DUNU has been using metal housings for their premium earphones but the SA lineup has gone with a semi custom resin shell which gives it a nice and sturdy still a very ergonomically feel inside the ear. The ergonomically designed wing provides nice traction inside the ear. Ergonomically it is fairly comfortable but can get a bit difficult to keep inside the ear after a few hours. The resin shell is strong enough. It will not survive drops on marble or concrete floors though. Aesthetical highlight of the SA6 is its stabilized wooden back plate. It’s precisely cut and dyed separately giving each plate its unique pattern and color.

Thanks to the resin shell SA6 are very light and stays inside the ear without any problem. The shell is made with hand-poured uv acrylic resin from Germany using 3D printing technology. The shell is not as big as DM7 or even the SA3 and will fit most ears without much problem. There is a single pressure releasing vent for the lower end drivers.

Even though it has a three bore design the nozzle is not very wide and one can fit t200 to t400 size tips easily. Tips out of the box are good but a wide bore tips do give it more flavor. Sound isolation is very good with stock tips. It blocks out a lot of ambient noise.

The post DUNU SA6 review : Make way for the mid range king first appeared on The Headphone List.

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Little Dot CU-Cen – The Torch bearer

Little Dot, a chi-fi brand which is mostly associated with desktop DAC/Amps has come up with a whole line-up of earphones ranging from $88 to $720 named after Runic alphabets. The entry level, straight barrel, CU-Rad ships with a single dynamic driver and non-detachable cable is sensibly priced at $85. The CU-Wyn has a single BA paired with a dynamic driver is priced at $120. The 2nd in command CU-Cen houses a similar setup as the Wyn but has has a customized BA driver paired with a 8mm coaxial dynamic driver and comes which terminates with balanced 3.5mm socket and all the popular portable adapters. Cen is priced at $530. The most expensive CU-Kis houses two 10mm dynamic driver which are accompanied by two BA drivers, surprisingly the Kis has a smaller shell than the Rad. Kis is the most expensive IEM from Little Dot and is priced at $720.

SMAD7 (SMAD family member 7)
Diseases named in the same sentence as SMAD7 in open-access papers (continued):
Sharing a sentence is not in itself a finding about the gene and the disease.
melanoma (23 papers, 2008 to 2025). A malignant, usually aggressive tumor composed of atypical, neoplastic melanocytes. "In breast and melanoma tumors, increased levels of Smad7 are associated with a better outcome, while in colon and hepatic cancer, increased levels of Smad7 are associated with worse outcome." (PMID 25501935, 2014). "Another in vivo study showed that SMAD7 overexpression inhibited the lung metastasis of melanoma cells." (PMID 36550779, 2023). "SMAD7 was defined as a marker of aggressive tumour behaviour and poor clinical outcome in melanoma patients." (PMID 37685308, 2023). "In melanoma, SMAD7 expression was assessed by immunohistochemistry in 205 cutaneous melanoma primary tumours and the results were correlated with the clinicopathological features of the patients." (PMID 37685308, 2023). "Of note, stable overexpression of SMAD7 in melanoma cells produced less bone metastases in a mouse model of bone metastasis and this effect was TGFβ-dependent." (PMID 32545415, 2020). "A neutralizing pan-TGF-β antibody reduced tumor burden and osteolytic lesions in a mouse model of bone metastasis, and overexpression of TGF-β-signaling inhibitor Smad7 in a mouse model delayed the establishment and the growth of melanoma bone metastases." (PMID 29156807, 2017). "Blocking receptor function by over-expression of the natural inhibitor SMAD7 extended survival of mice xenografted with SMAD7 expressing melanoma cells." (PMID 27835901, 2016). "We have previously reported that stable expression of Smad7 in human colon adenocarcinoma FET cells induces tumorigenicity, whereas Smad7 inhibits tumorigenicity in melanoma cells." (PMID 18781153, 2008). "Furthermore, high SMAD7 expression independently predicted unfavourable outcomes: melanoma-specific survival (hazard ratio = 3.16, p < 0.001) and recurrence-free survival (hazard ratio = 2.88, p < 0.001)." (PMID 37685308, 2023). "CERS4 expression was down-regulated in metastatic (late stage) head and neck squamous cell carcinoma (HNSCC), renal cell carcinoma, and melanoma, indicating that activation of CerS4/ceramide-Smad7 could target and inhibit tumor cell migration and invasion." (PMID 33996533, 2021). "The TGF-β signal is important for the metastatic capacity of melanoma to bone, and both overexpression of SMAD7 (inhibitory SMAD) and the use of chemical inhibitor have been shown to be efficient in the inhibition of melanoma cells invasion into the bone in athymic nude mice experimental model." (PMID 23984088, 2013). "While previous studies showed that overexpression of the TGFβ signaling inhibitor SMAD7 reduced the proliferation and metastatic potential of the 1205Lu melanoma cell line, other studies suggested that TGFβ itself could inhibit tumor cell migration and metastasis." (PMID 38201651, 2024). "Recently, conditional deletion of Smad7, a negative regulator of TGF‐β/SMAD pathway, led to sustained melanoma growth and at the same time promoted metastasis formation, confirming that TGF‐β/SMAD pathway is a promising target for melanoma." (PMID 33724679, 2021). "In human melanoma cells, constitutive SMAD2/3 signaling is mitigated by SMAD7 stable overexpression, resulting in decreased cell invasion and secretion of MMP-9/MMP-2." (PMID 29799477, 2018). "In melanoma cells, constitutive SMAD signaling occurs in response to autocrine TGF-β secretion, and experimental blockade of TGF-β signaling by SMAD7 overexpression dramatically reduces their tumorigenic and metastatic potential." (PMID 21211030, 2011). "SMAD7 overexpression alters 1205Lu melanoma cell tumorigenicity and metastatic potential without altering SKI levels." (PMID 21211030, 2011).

The CU-Cen faces a lot of competition in its price range. There are a lot of IEMs in the $400-600 region fighting for supremacy. I will compare the Cen with the Jomo Pantheon P3, Fibae 3 and the DK-2001.

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This is one discipline where the Cen is 2nd to none. It comes with lots and lots of accessories. First thing that catches our attention are the set of carry cases. Cen ships with a round shaped metal case and a more spacious rectangular plastic carry case. Both are capable of handling plenty of abuse without giving in.

I am not sure how they are packed officially but I assume the IEM along with the cable are placed inside the metal carry case and the plastic case houses a lot of tips, 3 pair of foam tips, 3 pair of Sony type tips and 4 pair of narrow bore tips along with the additional 4.4mm, 2.5mm, 3.5mm single ended adapters and a cable clip.


The whole Little Dot IEM lineup except the Wyn has metal housings. The CU-Cen has aviation grade aluminum body which gives it a bit of heft and feels a lot sturdier than acrylic shell IEMs. Just like most of the metal shell IEMs the Cen too doesn’t have a semi custom type body as it adopts a contoured but still a dome type over the ear design. It feels a bit less stable inside the ear than the more ergonomically designed CU-Kis as the slightly shallower nozzle is restrained by the sudden rise in circumference of the shell. The angled nozzle makes the Cen gain a bit more traction inside the ear. Cen has 3 vents, I don’t know why. It has only two drivers inside..